(John Maginnis will publish a daily update throughout the legislative session on Daily Report PM. The report is also available to LaPolitics Weekly subscribers on the Subscribers Only page at LaPolitics.com. Registration is available on the homepage.)
Louisiana Public Broadcasting is providing a daily video update featuring highlights of the session, which you can see beginning at 6 p.m. here.
Possible busing changes again a part of school budget discussions
For the second year in a row, the East Baton Rouge Parish School System is considering a cost-saving proposal that would effectively push back the start of the school day by 20 to 30 minutes for some of the parochial schools that get bus service from the district. Last year, a similar plan was shot down amid vocal opposition from the Diocese of Baton Rouge and some members of the East Baton Rouge Parish School Board. But School Board officials say providing bus service to the Catholic schools later in the morning would save the district a much-needed $2 million—and it's not the only option on the table. "We have to look at things like routes, we have to look at times and we have to look at maybe having the diocese put up some of the money for the bus service," says EBR School Board President Barbara Freiberg. "It's very important that things don't come to the same conclusion as they did last year." The district is required by state law to provide bus service to private and parochial schools, but Freiberg says the Legislature no longer provides the same level of funding for the service as it has in the past. Diocesan officials and Catholic school principals will meet privately Wednesday at 2 p.m. at the Catholic Life Center with representatives from EBR public schools to discuss possible solutions. Freiberg says she is "very positive about working out some sort of agreement." The officials' afternoon meeting will be followed by a 5 p.m. budget workshop at the school system central office, 1050 South Foster Dr., which is open to the public. —Stephanie Riegel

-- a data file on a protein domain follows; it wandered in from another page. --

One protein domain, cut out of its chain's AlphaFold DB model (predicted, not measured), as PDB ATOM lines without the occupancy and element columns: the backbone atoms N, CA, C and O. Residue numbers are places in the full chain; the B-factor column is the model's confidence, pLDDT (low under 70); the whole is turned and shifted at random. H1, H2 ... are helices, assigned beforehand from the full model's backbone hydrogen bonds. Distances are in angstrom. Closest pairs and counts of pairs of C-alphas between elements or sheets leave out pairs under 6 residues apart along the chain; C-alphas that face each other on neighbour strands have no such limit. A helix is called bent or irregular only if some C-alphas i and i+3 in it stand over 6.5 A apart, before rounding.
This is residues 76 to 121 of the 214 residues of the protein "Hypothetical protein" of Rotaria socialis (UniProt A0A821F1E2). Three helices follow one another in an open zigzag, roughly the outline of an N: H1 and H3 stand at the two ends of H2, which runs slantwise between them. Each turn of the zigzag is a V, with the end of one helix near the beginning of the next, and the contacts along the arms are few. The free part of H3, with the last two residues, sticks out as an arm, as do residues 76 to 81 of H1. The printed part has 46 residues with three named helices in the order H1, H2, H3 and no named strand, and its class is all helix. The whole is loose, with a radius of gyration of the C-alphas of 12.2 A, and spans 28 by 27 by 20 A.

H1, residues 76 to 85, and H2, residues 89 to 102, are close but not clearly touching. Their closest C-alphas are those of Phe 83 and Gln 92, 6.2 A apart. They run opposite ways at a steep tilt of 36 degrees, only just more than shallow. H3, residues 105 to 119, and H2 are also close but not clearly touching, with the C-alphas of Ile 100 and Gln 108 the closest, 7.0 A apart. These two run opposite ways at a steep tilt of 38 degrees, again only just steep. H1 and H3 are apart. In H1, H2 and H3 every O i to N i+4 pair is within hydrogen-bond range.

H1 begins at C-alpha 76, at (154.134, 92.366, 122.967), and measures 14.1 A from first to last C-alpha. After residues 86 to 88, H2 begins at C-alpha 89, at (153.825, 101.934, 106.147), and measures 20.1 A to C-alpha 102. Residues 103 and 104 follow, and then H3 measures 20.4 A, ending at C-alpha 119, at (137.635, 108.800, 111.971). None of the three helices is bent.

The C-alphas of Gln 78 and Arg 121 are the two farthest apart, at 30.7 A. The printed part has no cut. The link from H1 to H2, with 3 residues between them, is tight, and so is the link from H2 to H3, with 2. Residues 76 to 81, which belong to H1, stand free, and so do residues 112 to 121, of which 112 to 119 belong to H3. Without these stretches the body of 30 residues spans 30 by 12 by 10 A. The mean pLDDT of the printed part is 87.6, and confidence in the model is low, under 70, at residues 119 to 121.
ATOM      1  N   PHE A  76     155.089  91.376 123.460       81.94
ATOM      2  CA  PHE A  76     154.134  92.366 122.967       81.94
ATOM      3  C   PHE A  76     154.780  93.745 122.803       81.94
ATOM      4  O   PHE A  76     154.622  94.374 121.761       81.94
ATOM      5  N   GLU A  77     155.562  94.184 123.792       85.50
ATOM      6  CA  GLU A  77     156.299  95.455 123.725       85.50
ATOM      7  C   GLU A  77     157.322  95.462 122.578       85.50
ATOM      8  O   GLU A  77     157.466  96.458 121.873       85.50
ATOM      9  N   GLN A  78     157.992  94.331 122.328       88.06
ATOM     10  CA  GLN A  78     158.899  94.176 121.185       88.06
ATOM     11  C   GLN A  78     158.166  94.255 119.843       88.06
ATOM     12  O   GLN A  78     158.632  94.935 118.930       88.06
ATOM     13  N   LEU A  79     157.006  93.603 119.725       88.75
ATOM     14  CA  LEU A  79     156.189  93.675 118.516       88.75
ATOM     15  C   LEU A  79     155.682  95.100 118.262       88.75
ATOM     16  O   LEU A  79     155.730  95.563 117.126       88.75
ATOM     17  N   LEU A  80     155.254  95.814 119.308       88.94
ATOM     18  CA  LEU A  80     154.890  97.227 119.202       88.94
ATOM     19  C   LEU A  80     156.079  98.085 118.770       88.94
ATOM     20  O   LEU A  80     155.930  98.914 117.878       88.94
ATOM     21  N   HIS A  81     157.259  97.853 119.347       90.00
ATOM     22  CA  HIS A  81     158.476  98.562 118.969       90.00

'Real Estate Weekly': La. named among 10 best states for restaurant expansion
It looks like Louisiana just can't get its fill of restaurants. According to an analysis of an array of population figures, labor statistics and private industry data by Restaurant Management magazine, Louisiana is among the top 10 states for full-service restaurant growth. Sales at the nearly 3,000 full-service restaurants already operating in the state—excluding fast-food restaurants—are expected to expand by 3.3% in 2012. Louisiana Restaurant Association President and CEO Stan Harris says the state's favorable operating costs and abundant supply of fresh seafood and other local products heighten Louisiana's culinary distinctiveness, making it attractive to both in-state and out-of-state restaurateurs. But, of course, restaurants need customers if they're to survive and thrive. And as Darryl Reginelli—who recently opened his second Reginelli's pizzeria in Baton Rouge and hopes to have a third by the end of the year—tells Restaurant Management: "We might not be the powerhouse of some other states because we're not the wealthiest state, but folks here will spend on restaurants." Other states on the magazine's top 10 list are Arizona, Colorado, Florida, Maryland, Minnesota, Oklahoma, South Carolina, Texas and Utah. The list does not assign the states a specific numerical ranking. Read the rest of the new Real Estate Weekly e-newsletter here.